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 year = {2016},
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 pages = {120-135},
 volume = {42},
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 publisher = {Routledge},
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 abstract = {ABSTRACTAn understanding of the specific dementia learning needs of home care staff is needed to plan relevant continuing education (CE) programs and supports. The study?s objective was to examine frequency and perceived competence in performing 20 dementia-related work activities, and identify CE priorities among home care staff. A cross-sectional survey of all home care staff in a primarily rural health region was used to gather data. Of 111 eligible staff, 82 participated (41 nursing aides, 41 nurses/case managers). To explore the relationship between activity frequency (F) and competence (C), the proportion of nurses and aides in four quadrants for each activity was examined: (1) low F-low C, (2) low F-high C, (3) high F-low C, and (4) high F-high C. Nurses/case managers were significantly more likely than aides to regularly perform 11 activities and to report high competence in 9 activities (p < .05); aides were more likely to assist with two activities (personal care and daily living activities). Thus, nurses/case managers performed a broader range of activities and reported higher competence overall. The top CE topic for both groups was recognizing differences between dementia subtypes, but rankings for most activities varied by group. Aides? CE priorities indicated a desire to develop competence in low frequency-low competence activities, suggesting an expanded role in supporting dementia patients and their families. Nurses? CE priority topics were in the high F-high C quadrant, indicating a need to further develop competence in these activities. Findings have implications for planning CE programming for home care providers.; ABSTRACTAn understanding of the specific dementia learning needs of home care staff is needed to plan relevant continuing education (CE) programs and supports. The study?s objective was to examine frequency and perceived competence in performing 20 dementia-related work activities, and identify CE priorities among home care staff. A cross-sectional survey of all home care staff in a primarily rural health region was used to gather data. Of 111 eligible staff, 82 participated (41 nursing aides, 41 nurses/case managers). To explore the relationship between activity frequency (F) and competence (C), the proportion of nurses and aides in four quadrants for each activity was examined: (1) low F-low C, (2) low F-high C, (3) high F-low C, and (4) high F-high C. Nurses/case managers were significantly more likely than aides to regularly perform 11 activities and to report high competence in 9 activities (p < .05); aides were more likely to assist with two activities (personal care and daily living activities). Thus, nurses/case managers performed a broader range of activities and reported higher competence overall. The top CE topic for both groups was recognizing differences between dementia subtypes, but rankings for most activities varied by group. Aides? CE priorities indicated a desire to develop competence in low frequency-low competence activities, suggesting an expanded role in supporting dementia patients and their families. Nurses? CE priority topics were in the high F-high C quadrant, indicating a need to further develop competence in these activities. Findings have implications for planning CE programming for home care providers.},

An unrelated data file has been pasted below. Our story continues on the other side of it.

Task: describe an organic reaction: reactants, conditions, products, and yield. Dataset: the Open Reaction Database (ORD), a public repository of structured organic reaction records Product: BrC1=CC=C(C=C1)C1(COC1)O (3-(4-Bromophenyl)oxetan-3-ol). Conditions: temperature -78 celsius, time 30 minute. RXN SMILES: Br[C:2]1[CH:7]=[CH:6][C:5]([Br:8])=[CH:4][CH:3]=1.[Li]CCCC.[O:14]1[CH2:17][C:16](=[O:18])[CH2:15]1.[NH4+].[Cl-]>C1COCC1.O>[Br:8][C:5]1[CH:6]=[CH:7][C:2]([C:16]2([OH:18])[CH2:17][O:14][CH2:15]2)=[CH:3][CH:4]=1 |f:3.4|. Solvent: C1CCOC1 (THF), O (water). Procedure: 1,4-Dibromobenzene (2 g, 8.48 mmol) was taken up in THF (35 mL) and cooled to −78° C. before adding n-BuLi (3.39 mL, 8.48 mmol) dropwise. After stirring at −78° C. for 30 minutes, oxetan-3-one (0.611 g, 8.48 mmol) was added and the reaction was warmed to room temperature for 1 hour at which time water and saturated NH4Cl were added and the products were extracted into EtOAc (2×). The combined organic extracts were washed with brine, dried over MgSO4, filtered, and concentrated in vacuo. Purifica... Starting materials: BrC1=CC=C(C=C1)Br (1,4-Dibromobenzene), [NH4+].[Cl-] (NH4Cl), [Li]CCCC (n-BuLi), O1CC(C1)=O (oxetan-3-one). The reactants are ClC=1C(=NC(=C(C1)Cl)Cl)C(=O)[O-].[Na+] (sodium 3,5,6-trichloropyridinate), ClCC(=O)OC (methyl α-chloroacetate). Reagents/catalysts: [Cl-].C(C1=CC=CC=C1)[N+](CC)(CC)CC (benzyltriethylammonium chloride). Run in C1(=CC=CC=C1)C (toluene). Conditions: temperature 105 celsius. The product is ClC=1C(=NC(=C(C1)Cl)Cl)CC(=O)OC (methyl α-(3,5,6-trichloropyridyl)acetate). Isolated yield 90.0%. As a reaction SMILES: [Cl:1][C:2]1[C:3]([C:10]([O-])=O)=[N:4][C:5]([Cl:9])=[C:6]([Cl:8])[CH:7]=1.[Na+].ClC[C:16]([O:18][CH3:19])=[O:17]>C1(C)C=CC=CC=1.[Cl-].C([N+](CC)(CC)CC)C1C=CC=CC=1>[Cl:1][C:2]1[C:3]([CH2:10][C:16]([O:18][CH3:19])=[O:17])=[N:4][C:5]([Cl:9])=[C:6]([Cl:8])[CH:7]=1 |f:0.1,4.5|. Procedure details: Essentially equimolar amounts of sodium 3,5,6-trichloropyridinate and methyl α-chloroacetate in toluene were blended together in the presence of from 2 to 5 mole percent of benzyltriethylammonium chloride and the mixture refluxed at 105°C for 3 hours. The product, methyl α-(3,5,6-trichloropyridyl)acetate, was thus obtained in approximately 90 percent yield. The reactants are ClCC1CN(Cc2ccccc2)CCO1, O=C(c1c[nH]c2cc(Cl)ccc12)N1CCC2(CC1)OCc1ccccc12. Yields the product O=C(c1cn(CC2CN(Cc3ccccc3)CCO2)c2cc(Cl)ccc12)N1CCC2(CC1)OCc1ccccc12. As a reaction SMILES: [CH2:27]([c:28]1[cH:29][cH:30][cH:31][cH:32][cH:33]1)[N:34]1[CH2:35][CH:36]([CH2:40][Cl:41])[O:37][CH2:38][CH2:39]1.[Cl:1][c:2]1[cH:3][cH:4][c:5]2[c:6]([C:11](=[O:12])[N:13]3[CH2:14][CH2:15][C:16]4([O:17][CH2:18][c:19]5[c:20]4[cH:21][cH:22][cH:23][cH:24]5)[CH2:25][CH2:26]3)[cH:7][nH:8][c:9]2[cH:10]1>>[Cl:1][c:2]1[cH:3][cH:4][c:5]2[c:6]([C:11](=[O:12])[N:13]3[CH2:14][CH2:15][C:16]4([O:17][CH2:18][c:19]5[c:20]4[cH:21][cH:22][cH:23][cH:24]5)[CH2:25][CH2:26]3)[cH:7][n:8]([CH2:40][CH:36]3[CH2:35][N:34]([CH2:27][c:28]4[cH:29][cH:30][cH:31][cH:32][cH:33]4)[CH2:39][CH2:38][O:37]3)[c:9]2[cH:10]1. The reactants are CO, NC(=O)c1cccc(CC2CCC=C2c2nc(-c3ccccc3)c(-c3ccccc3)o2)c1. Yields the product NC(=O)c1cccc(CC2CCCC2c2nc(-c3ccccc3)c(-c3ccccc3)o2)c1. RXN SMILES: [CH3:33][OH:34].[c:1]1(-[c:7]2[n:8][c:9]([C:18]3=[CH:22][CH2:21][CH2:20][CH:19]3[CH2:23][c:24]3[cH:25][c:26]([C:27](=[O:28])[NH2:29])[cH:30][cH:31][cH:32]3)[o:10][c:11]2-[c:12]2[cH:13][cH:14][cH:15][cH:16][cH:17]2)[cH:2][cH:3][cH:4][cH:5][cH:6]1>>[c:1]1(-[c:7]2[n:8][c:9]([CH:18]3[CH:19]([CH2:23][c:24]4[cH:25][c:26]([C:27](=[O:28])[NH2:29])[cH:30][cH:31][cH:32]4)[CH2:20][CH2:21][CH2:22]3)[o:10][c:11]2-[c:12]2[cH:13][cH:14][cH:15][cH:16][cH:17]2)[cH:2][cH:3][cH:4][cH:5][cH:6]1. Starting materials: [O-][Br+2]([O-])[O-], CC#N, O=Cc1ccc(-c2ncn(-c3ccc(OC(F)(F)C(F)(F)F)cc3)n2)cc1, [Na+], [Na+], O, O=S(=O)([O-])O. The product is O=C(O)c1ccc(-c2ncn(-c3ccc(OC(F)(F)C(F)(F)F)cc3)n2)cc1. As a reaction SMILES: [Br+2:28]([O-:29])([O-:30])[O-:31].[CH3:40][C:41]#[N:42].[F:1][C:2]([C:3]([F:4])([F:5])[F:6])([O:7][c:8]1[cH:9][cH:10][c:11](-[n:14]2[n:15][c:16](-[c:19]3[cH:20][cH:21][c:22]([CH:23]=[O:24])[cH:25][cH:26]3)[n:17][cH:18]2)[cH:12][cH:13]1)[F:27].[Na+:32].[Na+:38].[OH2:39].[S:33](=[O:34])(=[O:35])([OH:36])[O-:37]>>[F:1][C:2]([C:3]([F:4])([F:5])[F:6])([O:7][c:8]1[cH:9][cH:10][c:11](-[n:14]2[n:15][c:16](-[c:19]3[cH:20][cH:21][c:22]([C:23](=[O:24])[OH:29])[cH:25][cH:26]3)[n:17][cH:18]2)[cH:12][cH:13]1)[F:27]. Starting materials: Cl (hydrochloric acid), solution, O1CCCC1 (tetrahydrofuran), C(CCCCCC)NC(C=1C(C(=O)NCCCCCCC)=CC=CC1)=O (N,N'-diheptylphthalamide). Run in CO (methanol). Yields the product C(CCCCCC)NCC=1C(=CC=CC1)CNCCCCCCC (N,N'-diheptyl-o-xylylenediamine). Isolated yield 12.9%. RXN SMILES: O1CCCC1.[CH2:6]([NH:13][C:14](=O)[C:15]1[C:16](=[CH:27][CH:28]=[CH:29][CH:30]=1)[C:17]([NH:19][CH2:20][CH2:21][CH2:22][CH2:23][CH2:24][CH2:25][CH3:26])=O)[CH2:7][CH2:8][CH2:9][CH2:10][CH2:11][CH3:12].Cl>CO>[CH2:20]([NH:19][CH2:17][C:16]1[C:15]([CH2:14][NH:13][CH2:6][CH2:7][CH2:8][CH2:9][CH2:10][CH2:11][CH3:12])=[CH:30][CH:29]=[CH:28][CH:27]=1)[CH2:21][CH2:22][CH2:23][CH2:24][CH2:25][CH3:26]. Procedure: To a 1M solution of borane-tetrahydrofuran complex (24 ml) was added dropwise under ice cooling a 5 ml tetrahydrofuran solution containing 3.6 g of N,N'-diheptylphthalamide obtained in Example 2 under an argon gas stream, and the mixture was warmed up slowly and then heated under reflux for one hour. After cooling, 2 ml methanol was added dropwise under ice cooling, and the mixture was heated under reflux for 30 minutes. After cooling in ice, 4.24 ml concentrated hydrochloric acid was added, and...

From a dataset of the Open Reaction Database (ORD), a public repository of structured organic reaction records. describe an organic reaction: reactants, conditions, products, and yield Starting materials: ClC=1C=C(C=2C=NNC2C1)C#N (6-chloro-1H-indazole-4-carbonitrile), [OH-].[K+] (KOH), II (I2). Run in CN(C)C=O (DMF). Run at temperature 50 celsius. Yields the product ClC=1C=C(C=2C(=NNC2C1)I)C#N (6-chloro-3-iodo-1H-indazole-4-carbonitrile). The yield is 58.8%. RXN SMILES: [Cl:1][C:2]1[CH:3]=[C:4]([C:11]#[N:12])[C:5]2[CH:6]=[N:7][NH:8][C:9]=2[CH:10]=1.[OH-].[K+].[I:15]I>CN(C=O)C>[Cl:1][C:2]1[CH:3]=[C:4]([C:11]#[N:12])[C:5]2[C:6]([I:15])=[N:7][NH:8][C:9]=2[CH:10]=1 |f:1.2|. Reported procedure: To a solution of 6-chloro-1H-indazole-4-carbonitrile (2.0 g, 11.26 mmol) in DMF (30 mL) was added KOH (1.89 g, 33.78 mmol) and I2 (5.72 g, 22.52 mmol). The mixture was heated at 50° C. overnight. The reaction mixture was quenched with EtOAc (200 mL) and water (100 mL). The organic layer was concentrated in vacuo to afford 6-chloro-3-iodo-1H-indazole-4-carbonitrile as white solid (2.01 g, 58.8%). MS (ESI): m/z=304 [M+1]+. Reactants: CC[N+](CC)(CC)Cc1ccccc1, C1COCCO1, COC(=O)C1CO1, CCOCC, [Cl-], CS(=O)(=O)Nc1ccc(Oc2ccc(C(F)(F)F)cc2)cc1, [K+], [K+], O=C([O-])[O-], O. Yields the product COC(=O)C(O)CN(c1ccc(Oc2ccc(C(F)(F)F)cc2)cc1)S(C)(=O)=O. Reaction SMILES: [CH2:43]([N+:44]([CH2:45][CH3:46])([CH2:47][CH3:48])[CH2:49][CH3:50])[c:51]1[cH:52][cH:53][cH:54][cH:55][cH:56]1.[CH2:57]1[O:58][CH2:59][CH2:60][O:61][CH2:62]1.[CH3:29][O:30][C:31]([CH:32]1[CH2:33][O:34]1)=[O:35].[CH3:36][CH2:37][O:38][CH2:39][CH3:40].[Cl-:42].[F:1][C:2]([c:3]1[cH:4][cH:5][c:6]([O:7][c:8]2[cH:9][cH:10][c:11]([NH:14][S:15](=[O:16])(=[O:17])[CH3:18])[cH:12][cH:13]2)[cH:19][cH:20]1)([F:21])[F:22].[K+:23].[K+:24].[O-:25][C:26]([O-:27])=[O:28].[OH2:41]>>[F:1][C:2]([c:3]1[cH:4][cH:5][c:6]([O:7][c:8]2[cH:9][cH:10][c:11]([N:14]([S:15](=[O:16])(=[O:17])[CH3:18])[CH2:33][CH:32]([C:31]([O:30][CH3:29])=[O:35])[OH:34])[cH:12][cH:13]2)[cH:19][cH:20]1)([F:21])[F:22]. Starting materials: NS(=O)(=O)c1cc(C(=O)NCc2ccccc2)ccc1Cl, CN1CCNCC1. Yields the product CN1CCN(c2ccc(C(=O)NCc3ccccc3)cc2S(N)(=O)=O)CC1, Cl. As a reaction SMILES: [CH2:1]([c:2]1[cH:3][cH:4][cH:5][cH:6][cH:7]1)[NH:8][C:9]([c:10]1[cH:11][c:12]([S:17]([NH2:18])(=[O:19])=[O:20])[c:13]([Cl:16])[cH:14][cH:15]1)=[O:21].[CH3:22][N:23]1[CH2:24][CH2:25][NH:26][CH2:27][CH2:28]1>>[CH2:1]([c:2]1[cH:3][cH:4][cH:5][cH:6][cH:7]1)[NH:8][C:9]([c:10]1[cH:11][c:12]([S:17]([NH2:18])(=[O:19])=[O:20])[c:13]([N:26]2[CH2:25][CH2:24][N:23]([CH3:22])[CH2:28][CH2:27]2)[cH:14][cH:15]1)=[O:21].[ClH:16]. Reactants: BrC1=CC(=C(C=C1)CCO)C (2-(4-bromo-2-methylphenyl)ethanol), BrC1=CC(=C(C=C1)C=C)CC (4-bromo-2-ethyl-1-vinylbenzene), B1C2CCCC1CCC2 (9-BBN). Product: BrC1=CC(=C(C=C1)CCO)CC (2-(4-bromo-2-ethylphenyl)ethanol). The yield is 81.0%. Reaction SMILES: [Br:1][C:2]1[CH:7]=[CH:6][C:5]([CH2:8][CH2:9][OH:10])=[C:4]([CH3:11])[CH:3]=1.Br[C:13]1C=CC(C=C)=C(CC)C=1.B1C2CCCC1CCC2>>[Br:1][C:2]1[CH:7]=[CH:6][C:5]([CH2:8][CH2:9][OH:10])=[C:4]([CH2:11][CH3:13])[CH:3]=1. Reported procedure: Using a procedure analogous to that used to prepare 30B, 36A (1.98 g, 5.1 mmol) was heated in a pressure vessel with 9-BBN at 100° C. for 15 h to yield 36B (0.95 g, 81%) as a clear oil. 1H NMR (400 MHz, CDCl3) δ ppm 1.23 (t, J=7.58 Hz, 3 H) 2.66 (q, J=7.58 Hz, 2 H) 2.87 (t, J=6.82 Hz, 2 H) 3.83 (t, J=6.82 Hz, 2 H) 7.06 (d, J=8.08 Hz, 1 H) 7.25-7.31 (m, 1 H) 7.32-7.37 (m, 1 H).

bibtype = {article},
 author = {Morgan, Debra G and Kosteniuk, Julie G and O'Connell, Megan E and Dal Bello-Haas, Vanina and Stewart, Norma J and Karunanayake, Chandima},
 journal = {Educational Gerontology},
 number = {2}
}